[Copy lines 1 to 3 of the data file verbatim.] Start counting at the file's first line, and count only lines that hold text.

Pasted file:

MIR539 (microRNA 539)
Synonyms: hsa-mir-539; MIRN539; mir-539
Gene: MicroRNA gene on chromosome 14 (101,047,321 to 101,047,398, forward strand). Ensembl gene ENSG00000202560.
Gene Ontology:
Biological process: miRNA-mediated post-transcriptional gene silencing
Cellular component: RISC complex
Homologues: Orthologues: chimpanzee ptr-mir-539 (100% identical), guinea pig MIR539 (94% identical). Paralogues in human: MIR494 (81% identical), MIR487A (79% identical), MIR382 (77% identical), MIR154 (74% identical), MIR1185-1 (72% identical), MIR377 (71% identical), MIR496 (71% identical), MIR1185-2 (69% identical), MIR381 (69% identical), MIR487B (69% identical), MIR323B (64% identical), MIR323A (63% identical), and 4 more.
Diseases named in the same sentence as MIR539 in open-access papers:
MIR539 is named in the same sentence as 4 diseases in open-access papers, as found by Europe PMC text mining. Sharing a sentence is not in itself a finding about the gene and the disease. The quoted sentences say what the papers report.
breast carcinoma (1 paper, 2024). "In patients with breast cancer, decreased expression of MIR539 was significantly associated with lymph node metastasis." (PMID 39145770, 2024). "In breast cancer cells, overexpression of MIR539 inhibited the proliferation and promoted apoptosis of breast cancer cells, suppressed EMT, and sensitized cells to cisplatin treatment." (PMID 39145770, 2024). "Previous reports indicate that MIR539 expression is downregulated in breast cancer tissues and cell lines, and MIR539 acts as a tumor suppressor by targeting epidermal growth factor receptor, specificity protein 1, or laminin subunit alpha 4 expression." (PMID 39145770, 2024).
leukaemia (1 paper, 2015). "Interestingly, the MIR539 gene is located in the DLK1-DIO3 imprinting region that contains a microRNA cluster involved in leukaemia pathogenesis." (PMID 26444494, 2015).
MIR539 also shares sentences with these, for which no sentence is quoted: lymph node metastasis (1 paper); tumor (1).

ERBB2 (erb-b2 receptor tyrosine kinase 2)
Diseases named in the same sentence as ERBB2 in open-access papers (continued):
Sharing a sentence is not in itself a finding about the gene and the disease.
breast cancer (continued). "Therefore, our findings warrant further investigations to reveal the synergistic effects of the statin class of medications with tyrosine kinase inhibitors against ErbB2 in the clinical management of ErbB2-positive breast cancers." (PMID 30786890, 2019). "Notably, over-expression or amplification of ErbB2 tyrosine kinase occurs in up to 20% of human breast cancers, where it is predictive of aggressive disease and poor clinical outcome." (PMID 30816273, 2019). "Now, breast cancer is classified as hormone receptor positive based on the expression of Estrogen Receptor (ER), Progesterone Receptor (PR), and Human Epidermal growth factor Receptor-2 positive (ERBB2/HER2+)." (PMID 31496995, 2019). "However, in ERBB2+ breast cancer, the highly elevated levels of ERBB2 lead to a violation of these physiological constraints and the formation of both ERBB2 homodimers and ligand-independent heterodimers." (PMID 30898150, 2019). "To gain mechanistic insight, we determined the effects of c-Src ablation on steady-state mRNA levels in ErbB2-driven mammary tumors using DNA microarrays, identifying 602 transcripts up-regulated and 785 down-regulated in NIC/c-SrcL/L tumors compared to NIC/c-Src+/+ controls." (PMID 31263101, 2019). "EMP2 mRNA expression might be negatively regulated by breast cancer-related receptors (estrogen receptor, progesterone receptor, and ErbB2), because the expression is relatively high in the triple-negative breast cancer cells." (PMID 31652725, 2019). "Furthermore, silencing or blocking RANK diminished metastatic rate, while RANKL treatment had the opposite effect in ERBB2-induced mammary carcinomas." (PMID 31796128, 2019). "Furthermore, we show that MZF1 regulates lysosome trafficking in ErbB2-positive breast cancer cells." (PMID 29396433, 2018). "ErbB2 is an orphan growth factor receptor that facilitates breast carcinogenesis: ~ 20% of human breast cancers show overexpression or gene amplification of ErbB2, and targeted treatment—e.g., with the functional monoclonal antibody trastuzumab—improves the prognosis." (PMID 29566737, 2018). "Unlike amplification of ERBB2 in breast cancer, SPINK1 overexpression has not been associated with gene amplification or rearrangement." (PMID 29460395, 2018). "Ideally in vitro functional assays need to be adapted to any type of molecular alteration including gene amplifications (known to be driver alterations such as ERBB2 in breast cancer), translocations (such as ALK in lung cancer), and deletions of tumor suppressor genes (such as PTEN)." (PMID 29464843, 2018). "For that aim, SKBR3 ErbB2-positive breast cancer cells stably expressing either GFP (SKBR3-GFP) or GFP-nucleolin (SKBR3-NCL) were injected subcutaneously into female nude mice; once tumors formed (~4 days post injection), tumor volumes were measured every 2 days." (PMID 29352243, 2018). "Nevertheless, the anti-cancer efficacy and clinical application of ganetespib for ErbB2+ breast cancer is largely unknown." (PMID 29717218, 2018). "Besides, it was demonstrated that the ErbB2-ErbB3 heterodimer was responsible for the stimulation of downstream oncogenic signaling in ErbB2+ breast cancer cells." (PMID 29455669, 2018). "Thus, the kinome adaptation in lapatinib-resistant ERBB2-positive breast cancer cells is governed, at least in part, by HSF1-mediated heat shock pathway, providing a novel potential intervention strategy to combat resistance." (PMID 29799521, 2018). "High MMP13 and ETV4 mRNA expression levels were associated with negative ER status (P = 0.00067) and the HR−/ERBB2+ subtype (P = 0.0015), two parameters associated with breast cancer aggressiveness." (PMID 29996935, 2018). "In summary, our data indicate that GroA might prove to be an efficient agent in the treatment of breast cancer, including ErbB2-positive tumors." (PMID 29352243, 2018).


MIR539 (microRNA 539)
Synonyms: hsa-mir-539; MIRN539; mir-539
Gene: MicroRNA gene on chromosome 14 (101,047,321 to 101,047,398, forward strand). Ensembl gene ENSG00000202560.